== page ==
The work of network development will be led by the CCR, Norway, in close cooperation with EFPC, of which CCR is an institutional member and the Research Unit for General Practice at University of Bergen, Norway. The EFPC has several major research institutes focused on community health (including those with WHO Collaborating Centre accreditation) as its members and has close links with the research networks of the different professional groups like EGPRN (European General Practice Research Network), ENOTHE (European Network of Occupational Therapy in Higher Education), PGEU (Pharmaceutical Group of the European Union) and EFAD (European Federation of the Associations of Dieticians) of which the PRIMORE network will benefit from. All partners have extensive research connections on a global level, which provides plenty of opportunities to link up with similar networks in Australia, Canada, USA, South Africa, etc. The EFPC is partner in several European initiatives, such as the European Innovation Partnership on Active and Healthy Ageing, Health Care Professional Working Party of the European Medicine Agency and EU Health Policy Platform, and it secures mutual information channels with these initiatives.

Information and knowledge exchange including the establishment of a multiprofessional primary care research infrastructure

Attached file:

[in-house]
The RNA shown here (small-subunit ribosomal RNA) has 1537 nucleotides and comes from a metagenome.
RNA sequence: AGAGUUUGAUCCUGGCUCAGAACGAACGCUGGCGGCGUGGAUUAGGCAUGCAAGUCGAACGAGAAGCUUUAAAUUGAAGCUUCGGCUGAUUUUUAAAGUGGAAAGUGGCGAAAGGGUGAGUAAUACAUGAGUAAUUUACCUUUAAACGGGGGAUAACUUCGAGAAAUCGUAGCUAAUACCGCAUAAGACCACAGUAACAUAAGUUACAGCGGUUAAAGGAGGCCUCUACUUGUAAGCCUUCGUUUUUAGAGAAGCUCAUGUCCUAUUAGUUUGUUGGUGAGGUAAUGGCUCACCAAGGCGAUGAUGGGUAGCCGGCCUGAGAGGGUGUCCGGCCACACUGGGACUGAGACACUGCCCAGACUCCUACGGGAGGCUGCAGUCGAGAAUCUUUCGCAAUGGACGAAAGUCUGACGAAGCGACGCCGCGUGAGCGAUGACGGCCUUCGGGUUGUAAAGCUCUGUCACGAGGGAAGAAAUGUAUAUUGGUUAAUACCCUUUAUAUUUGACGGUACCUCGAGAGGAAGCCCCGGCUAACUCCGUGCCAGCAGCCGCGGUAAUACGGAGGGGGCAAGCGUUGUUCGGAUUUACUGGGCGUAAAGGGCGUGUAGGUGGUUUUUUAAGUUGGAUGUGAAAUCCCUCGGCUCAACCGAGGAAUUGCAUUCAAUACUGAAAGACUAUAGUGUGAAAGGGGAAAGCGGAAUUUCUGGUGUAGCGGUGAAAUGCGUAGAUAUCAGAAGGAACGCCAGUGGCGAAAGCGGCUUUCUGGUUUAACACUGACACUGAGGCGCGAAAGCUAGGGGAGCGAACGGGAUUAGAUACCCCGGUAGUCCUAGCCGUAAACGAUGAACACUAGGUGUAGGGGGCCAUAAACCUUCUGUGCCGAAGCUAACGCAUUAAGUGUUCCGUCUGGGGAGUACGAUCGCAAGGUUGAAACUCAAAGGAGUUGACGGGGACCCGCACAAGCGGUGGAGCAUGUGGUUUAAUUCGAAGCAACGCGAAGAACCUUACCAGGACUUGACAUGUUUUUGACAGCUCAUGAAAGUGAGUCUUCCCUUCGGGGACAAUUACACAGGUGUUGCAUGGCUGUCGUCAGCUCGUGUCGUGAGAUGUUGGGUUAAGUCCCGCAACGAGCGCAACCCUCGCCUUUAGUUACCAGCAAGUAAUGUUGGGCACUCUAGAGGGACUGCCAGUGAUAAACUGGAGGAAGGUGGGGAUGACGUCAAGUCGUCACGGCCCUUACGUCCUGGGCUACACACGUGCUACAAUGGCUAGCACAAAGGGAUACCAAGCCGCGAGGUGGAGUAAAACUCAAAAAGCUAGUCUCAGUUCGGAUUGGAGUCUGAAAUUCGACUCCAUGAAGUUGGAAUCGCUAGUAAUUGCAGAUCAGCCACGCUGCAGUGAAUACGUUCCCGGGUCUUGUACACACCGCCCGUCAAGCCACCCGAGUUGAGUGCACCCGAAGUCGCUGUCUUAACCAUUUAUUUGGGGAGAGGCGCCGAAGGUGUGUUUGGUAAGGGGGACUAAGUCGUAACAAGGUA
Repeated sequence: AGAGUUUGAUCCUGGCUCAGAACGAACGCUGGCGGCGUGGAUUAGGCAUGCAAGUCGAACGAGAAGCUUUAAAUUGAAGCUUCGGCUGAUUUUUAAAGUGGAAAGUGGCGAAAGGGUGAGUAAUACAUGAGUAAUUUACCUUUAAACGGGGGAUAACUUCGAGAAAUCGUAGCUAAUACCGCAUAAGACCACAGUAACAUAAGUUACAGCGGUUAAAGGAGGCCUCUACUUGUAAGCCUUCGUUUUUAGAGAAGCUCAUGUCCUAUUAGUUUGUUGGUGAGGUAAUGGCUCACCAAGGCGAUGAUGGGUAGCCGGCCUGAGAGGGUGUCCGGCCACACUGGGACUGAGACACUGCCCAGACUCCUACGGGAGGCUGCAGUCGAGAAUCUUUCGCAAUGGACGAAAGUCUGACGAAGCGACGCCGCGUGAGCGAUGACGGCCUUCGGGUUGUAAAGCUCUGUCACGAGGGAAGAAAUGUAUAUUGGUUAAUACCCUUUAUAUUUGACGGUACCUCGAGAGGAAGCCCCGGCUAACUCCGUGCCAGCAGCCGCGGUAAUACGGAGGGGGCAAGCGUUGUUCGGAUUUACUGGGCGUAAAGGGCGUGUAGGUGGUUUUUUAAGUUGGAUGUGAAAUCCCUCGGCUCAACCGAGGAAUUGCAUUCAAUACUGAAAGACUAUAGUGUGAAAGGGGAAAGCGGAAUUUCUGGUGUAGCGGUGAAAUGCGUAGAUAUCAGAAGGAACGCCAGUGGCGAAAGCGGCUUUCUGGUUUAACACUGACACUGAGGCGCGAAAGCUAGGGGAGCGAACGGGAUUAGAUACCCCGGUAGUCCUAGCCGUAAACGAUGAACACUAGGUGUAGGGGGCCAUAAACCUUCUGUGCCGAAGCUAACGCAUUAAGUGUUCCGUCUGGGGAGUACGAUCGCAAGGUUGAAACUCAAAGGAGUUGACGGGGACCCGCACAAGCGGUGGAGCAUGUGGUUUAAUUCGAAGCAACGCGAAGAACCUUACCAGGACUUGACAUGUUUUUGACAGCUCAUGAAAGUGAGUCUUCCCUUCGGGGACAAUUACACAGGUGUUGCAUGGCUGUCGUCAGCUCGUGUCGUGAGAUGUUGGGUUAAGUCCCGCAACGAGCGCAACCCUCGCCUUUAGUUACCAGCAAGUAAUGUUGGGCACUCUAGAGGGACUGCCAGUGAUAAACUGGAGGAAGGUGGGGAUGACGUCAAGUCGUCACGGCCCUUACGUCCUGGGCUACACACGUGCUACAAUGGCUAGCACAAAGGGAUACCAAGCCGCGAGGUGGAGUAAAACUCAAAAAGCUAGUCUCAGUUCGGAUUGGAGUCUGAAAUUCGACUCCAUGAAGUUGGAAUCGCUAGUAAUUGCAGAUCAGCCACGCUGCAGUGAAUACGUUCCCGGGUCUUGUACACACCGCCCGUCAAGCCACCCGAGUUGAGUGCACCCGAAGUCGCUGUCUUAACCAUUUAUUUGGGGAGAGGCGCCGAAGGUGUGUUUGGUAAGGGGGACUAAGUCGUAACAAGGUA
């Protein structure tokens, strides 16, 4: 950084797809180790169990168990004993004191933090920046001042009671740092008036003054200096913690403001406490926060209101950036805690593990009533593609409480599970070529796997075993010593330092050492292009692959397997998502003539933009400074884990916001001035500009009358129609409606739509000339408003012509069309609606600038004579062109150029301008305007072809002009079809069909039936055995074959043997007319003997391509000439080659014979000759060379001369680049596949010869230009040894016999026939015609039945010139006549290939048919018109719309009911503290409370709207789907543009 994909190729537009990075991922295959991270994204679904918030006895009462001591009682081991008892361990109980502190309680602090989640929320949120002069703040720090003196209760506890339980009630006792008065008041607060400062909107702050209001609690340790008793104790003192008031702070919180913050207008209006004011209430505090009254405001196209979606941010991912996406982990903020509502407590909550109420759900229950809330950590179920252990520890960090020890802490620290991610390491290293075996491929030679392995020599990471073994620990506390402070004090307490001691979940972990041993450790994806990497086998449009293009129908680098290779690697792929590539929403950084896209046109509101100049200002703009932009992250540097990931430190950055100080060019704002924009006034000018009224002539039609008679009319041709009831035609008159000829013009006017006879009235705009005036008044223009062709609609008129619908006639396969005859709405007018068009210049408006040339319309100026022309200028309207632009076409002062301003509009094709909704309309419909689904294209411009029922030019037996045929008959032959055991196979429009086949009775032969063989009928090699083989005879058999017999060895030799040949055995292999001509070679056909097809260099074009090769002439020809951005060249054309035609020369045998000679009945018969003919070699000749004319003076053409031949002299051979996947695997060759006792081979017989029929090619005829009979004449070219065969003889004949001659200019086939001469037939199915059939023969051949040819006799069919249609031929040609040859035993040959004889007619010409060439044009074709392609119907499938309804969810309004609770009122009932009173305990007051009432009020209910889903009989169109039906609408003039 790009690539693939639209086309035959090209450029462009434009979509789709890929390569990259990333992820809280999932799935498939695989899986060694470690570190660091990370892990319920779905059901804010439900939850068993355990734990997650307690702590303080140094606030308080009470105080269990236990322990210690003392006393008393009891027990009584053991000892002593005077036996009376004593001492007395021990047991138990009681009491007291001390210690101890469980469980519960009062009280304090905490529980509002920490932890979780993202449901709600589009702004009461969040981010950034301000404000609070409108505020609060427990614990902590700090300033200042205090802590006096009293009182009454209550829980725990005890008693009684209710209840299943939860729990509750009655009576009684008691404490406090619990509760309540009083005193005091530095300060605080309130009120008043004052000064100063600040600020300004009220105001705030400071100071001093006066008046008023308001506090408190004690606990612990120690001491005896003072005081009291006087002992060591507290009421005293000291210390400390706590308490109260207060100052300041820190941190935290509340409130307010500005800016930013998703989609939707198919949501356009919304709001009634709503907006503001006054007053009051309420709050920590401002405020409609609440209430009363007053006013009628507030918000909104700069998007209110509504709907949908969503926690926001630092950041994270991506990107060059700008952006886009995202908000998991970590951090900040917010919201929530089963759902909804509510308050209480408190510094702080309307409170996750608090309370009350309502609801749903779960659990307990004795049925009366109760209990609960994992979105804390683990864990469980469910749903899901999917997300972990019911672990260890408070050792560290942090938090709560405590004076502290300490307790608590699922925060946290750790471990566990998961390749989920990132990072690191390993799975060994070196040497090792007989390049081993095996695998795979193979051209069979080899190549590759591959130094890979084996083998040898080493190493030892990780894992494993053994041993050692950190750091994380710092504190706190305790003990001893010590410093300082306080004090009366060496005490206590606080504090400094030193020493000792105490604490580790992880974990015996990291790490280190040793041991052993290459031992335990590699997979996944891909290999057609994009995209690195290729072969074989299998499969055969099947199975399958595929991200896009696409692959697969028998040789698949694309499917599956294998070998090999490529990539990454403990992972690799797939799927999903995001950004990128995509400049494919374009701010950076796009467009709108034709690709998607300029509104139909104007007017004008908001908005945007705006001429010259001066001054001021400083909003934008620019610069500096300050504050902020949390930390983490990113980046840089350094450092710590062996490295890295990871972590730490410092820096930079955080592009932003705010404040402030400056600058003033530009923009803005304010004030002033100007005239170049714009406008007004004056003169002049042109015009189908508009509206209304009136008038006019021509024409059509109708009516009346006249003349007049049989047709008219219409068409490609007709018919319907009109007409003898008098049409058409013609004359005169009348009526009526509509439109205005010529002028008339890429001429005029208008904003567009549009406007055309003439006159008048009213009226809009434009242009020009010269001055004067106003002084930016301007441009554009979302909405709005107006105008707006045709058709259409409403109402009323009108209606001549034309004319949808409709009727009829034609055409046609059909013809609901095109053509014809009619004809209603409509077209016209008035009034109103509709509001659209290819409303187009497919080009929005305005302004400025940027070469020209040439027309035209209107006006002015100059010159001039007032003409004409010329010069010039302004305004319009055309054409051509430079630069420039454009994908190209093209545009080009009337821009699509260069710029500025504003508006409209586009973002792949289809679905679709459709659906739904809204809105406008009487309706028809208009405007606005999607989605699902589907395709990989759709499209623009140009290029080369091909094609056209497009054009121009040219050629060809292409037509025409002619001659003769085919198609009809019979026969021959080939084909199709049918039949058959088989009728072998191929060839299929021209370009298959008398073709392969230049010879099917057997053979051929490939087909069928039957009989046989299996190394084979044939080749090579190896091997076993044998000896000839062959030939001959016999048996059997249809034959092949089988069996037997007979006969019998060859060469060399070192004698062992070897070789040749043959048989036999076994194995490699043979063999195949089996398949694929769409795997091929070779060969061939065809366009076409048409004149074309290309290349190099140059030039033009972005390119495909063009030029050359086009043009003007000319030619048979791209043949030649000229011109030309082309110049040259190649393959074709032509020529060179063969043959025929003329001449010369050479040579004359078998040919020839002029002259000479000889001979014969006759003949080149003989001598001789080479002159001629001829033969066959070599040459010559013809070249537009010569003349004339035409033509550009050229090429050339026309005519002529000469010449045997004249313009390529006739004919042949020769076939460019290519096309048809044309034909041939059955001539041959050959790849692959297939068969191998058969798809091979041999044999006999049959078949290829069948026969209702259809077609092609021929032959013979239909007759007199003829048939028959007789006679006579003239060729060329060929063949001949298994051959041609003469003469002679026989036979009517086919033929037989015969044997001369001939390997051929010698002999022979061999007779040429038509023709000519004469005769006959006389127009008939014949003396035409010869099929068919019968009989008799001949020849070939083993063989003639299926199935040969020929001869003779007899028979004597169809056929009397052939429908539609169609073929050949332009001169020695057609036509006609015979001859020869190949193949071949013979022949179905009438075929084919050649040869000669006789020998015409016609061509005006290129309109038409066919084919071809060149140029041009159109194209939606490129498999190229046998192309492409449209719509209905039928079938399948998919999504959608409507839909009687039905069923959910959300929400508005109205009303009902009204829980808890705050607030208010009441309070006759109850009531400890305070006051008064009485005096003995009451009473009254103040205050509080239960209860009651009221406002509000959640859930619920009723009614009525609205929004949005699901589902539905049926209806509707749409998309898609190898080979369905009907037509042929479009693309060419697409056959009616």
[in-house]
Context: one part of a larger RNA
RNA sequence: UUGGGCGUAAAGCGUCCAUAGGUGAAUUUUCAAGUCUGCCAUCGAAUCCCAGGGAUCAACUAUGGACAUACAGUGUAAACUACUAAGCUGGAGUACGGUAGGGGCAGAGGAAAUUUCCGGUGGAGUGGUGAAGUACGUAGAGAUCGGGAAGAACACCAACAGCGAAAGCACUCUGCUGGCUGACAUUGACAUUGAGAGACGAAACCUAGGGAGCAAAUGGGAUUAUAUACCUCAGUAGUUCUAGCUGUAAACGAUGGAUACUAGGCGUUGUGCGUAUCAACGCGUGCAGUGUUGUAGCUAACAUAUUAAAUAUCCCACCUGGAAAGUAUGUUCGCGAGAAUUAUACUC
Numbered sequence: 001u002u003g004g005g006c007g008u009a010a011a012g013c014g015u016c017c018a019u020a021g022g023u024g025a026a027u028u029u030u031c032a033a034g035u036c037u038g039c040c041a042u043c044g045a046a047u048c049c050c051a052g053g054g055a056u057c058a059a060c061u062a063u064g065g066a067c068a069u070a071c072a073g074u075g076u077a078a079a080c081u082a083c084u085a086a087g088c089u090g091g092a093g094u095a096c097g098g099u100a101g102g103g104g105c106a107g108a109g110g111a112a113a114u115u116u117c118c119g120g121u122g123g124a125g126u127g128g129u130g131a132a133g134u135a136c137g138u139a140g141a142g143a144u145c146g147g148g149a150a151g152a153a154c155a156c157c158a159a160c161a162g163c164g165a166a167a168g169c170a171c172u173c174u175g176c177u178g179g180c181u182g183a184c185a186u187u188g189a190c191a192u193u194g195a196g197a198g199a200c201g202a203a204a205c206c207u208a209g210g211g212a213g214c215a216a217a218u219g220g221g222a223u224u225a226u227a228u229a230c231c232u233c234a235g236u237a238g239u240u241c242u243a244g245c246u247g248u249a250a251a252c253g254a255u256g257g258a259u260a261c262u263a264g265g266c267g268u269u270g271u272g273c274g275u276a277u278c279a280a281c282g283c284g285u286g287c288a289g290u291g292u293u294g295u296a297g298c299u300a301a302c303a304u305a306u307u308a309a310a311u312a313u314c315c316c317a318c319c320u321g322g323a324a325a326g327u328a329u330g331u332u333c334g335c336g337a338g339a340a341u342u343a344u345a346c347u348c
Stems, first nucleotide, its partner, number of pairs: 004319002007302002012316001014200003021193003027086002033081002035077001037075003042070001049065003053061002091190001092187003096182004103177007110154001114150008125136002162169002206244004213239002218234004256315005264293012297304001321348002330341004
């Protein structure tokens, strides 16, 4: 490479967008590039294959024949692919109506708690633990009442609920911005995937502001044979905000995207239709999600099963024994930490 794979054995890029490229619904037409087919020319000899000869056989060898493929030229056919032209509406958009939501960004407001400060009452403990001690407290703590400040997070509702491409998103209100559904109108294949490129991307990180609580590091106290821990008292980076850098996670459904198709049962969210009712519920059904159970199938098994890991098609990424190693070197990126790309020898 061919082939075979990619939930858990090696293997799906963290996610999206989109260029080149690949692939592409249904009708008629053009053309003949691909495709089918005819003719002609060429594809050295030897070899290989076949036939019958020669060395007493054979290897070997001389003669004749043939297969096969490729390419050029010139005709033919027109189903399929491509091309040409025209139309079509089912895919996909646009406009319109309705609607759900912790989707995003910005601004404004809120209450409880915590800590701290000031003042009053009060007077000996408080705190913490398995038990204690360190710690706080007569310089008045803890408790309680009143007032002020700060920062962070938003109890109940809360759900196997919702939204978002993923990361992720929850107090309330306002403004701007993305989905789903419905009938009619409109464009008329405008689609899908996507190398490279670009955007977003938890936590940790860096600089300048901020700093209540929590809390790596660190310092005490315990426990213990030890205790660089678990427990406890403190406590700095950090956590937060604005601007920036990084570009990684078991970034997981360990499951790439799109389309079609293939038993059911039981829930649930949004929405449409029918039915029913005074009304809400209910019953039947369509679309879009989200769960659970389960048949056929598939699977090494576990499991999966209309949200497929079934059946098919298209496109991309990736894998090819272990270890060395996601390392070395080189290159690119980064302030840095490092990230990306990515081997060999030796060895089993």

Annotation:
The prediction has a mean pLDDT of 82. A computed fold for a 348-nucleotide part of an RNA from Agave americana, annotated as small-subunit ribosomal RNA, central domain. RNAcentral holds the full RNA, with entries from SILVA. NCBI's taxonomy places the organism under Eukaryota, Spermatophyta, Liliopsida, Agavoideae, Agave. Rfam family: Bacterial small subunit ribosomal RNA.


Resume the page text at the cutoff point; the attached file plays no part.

Regular meetings will be organized for members of the network. A password-protected online platform, including the creation of new scenarios of knowledge transfer, will be established. On-site and online meetings will deal with special themes, presentations by members, discussion of important research topics and joint initiatives. The online platform (PIE) will provide institutional support for senior members and their institutions to start health services research initiatives. PIE (Problems, Ideas & Experiences) facilitates the exchange of knowledge and capabilities. It will break through organizational walls, collect ideas which respond to the current challenges of community health, foster quick dissemination and implementation of new solutions and improvements and discover hidden talents, creating a community of innovators motivated to work creatively (Jakab, 2018). This online platform will facilitate PRIMORE to connect other research networks mentioned above.